The very spatial mediums we use to communicate those messages shape and architect us in powerful ways. In fact, as a medium, the literal physical spaces we use may actually subvert the very messages we are preaching.What if the arrangement of spaces are actually speaking louder than what we are saying in our sermons?
Trained by the Climate
This exploration into how physical spaces shape us is called an Ecology of Gathering. Ecology is the branch of biology that looks at how organisms relate to one another, and to their physical surroundings. If we apply this field of study to our worship gatherings, then the non-living components (abiotic) of a worship gathering would be: the stage, the positioning of the chairs, the instruments, the volume of the instruments, the symbols, the place where the communicator stands, the video screens, the lighting, the communion elements, etc. The living components (biotic) would be the people who are present at the gathering, including the collective vibe created by group dynamics. The premise of an Ecology of Gathering is that the non-living components dynamically interact and stimulate the living components (biotic), creating a living spiritual climate. This climate communicates a message, and over time, this climate-controlled message trains us into a certain way of thinking and behaving.
The Early Jesus Movement
The first-century church had an Ecology of Gathering. Over and against the Jewish Temple-centered practices and the Greek Mystery Cults of the first century, there was an Ecology of Gathering unique to the early Jesus-followers. The early church went through a new but vital transition that did not allow them to rely on public temples as the primary space for gathering. Meanwhile, the Mystery cults were primarily clustered together by shared social interests and were characterized by a volume of impressive rituals. The early Jesus movement was not bonded together by mere social or political rituals. In 1 Peter 2:5
we can see the transition from the Old Testament model where only a certain group of people (Levites) could dictate the gathering, to a more participatory model where every person is considered a priest, opening worship up to the priesthood of all believers. The clearest picture we have of an Ecology of Gathering is found in I Corinthians 10-14
. Paul guides the Corinthians into a rhythm that centers The Lord’s Table, the expression of spiritual gifts and the essential-ness of community. Paul was not only concerned about what they did, he was also concerned about how they did it. As an architect, Paul was paying attention to an Ecology of Gathering.
Clash With Consumerism
The gathered church does not cultivate an Ecology of Gathering in a vacuum; it will always be formed in the midst of the wider culture. Consumerism is the current we swim in, and is potentially the most exalted god in the Western context. We must become aware of how our approach to gathering has been shaped by the dominant cultural forces.The doctrine of Consumerism states that whatever dazzles us with words, with personality, with brilliant production, is worth our time. We measure our experiences by the immediate emotional return these things offer us. Consumerism is not so much an action as it is an underlying belief system, a narrative that tells us that meaning comes from the things we consume; what we take into ourselves. Consumerism sends us hunting for products that impress, productions that inspire and personalities that captivate in an effort to deliver us from our unsatisfying and bored existence.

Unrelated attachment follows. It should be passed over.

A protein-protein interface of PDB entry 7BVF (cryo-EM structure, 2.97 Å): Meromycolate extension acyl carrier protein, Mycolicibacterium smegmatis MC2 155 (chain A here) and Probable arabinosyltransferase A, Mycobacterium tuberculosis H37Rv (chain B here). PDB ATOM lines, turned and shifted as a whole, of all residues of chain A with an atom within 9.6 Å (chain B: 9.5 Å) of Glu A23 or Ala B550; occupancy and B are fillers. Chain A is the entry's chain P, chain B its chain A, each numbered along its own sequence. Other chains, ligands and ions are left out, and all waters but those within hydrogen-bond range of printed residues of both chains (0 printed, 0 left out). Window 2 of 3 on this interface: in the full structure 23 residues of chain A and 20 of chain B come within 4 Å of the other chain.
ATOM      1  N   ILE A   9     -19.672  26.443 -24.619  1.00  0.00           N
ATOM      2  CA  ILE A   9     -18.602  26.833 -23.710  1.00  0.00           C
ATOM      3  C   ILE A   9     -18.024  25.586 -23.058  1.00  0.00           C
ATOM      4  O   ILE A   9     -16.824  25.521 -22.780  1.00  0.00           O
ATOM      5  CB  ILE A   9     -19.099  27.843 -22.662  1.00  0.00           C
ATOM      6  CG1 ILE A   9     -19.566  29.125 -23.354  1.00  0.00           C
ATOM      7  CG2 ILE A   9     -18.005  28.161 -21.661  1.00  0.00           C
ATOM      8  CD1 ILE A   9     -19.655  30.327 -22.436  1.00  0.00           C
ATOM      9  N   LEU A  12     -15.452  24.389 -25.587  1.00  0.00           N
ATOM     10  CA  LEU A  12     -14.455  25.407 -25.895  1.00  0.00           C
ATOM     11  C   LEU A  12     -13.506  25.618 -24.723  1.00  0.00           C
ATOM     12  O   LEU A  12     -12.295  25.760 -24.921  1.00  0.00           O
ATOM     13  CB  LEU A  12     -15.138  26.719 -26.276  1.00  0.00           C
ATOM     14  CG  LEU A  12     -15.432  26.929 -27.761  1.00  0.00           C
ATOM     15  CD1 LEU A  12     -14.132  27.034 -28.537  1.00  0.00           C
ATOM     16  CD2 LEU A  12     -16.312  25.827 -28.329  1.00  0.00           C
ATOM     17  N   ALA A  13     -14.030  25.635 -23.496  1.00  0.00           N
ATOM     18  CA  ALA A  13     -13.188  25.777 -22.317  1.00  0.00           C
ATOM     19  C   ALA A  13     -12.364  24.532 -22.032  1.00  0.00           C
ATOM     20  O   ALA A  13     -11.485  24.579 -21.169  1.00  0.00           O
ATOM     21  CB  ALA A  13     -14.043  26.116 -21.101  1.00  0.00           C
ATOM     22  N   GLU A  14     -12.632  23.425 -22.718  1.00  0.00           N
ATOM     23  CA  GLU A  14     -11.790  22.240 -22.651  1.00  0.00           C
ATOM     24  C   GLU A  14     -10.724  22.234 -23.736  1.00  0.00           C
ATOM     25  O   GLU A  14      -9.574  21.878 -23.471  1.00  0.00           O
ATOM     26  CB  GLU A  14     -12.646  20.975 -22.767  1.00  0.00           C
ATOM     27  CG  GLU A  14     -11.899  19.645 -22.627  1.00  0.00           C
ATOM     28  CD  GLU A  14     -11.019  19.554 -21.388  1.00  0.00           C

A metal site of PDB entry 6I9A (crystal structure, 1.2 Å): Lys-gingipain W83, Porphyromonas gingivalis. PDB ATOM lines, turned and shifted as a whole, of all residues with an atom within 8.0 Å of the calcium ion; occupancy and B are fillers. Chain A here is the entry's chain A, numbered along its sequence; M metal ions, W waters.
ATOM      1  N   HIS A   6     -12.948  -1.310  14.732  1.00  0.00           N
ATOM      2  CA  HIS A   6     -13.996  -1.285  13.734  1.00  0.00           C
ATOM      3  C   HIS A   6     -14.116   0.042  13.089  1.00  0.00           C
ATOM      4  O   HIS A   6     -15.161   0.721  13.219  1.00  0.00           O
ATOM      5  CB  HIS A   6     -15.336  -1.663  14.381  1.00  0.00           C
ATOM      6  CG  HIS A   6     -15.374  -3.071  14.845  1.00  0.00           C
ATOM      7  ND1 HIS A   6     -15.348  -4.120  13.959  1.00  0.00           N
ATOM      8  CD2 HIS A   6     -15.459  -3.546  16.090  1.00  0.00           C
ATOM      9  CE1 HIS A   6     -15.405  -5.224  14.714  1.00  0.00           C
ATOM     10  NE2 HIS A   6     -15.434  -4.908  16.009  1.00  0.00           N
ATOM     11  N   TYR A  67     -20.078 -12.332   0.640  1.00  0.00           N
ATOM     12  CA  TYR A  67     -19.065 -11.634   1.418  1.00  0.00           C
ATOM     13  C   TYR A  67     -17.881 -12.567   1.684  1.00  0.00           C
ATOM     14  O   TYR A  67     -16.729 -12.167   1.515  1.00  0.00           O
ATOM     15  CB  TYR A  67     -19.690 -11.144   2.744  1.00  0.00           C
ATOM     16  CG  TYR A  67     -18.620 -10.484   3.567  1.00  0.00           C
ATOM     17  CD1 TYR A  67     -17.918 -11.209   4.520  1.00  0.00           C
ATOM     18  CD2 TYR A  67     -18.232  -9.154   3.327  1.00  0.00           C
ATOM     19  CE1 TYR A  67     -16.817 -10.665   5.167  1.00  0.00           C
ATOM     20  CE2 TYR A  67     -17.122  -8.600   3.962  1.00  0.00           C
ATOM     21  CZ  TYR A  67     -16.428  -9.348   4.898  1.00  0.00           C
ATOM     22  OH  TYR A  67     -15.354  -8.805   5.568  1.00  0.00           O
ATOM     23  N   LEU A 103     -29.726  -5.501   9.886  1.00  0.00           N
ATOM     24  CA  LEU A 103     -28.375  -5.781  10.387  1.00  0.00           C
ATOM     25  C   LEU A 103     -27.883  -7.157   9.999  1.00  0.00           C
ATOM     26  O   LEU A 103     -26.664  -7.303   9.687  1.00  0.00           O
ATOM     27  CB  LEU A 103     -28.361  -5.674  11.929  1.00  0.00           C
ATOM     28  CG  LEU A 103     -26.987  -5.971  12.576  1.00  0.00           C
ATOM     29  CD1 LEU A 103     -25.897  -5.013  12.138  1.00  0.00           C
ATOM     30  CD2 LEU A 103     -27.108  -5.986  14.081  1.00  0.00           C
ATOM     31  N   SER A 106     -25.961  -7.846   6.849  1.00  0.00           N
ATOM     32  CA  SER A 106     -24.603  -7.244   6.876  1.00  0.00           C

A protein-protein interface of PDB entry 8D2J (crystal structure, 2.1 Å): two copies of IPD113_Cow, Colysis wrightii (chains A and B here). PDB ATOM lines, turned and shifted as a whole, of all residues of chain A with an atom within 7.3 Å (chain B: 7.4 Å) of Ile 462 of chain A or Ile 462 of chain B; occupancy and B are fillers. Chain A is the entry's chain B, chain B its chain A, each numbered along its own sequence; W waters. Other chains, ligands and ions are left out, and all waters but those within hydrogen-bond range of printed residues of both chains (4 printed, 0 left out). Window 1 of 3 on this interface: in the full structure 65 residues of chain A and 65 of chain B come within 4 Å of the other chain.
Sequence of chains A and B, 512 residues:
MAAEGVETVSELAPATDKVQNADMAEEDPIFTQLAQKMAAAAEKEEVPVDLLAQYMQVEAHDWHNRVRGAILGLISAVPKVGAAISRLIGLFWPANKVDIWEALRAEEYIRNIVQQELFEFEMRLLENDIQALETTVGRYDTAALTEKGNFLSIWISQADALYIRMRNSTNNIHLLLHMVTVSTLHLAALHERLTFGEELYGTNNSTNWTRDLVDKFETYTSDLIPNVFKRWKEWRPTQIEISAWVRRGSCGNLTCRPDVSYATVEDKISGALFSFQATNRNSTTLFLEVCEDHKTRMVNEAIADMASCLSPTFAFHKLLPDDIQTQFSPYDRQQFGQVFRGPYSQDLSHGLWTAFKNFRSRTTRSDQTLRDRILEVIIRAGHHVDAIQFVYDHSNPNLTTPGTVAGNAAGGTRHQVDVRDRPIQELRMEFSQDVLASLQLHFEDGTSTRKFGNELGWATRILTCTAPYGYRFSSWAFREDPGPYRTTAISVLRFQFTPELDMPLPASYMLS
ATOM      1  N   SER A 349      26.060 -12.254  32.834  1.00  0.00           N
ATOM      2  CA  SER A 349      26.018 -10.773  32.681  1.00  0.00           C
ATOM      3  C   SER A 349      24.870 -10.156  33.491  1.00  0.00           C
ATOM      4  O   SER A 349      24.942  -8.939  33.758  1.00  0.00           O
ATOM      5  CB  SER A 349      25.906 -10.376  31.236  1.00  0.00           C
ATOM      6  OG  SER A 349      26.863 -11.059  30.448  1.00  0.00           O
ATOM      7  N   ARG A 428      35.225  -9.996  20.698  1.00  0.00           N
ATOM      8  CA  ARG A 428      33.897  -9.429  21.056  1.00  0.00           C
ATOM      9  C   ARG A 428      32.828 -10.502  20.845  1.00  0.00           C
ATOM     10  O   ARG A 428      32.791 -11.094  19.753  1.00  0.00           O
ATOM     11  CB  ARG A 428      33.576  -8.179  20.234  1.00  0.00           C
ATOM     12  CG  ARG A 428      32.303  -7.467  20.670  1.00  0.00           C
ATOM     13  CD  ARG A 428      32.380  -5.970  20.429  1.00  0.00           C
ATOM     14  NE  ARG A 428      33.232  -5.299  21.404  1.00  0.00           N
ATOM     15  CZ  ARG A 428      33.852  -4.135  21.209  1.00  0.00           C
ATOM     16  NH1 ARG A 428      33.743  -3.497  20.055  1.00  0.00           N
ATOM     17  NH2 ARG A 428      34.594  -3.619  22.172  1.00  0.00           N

Churches end up playing into this powerful narrative when they seek to find the relevant hot-spots for what people want, and then use them to design their “services” and “market” it to church “shoppers.” The stage, the sermon series, children’s ministry that acts more like a glorified Disney Land-type babysitting service, all become covert tools to keep us coming back for more. This places all the emphasis on the veneer of the gathering not the ethic of the gathering. When we primarily design our gatherings around these marketplace sensibilities, the controlling questions end up being, “Will people like what we produce?” “Is it quick and easy to access?” “How do we compete with other ‘service’ providers?” We have to be cautious about how our gatherings can unknowingly malform toward consuming spiritual inspiration. Our worship gatherings must embrace an ecology that introduces frustrations to this stealth, rabid impulse to consume and judge the “presentation” purely based on how the experience makes us feel.